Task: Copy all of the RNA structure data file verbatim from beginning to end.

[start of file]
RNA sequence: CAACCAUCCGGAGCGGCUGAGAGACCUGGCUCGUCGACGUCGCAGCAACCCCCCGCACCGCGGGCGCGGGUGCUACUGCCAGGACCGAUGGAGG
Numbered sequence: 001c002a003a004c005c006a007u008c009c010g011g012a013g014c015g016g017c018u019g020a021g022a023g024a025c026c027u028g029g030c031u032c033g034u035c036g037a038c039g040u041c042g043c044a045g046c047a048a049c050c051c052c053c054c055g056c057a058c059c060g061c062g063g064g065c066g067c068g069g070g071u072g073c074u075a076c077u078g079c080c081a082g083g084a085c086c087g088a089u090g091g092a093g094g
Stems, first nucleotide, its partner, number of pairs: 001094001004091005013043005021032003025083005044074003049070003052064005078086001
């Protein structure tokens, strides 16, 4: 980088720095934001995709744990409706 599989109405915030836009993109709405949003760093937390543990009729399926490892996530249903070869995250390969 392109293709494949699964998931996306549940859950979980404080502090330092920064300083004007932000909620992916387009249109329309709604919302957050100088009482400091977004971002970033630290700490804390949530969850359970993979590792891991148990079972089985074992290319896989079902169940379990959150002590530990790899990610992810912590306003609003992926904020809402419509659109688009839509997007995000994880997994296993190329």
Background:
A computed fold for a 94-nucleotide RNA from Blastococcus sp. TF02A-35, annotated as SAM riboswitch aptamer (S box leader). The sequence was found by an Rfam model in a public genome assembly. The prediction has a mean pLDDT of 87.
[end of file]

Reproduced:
RNA sequence: CAACCAUCCGGAGCGGCUGAGAGACCUGGCUCGUCGACGUCGCAGCAACCCCCCGCACCGCGGGCGCGGGUGCUACUGCCAGGACCGAUGGAGG
Numbered sequence: 001c002a003a004c005c006a007u008c009c010g011g012a013g014c015g016g017c018u019g020a021g022a023g024a025c026c027u028g029g030c031u032c033g034u035c036g037a038c039g040u041c042g043c044a045g046c047a048a049c050c051c052c053c054c055g056c057a058c059c060g061c062g063g064g065c066g067c068g069g070g071u072g073c074u075a076c077u078g079c080c081a082g083g084a085c086c087g088a089u090g091g092a093g094g
Stems, first nucleotide, its partner, number of pairs: 001094001004091005013043005021032003025083005044074003049070003052064005078086001
């Protein structure tokens, strides 16, 4: 980088720095934001995709744990409706 599989109405915030836009993109709405949003760093937390543990009729399926490892996530249903070869995250390969 392109293709494949699964998931996306549940859950979980404080502090330092920064300083004007932000909620992916387009249109329309709604919302957050100088009482400091977004971002970033630290700490804390949530969850359970993979590792891991148990079972089985074992290319896989079902169940379990959150002590530990790899990610992810912590306003609003992926904020809402419509659109688009839509997007995000994880997994296993190329």
Background:
A computed fold for a 94-nucleotide RNA from Blastococcus sp. TF02A-35, annotated as SAM riboswitch aptamer (S box leader). The sequence was found by an Rfam model in a public genome assembly. The prediction has a mean pLDDT of 87.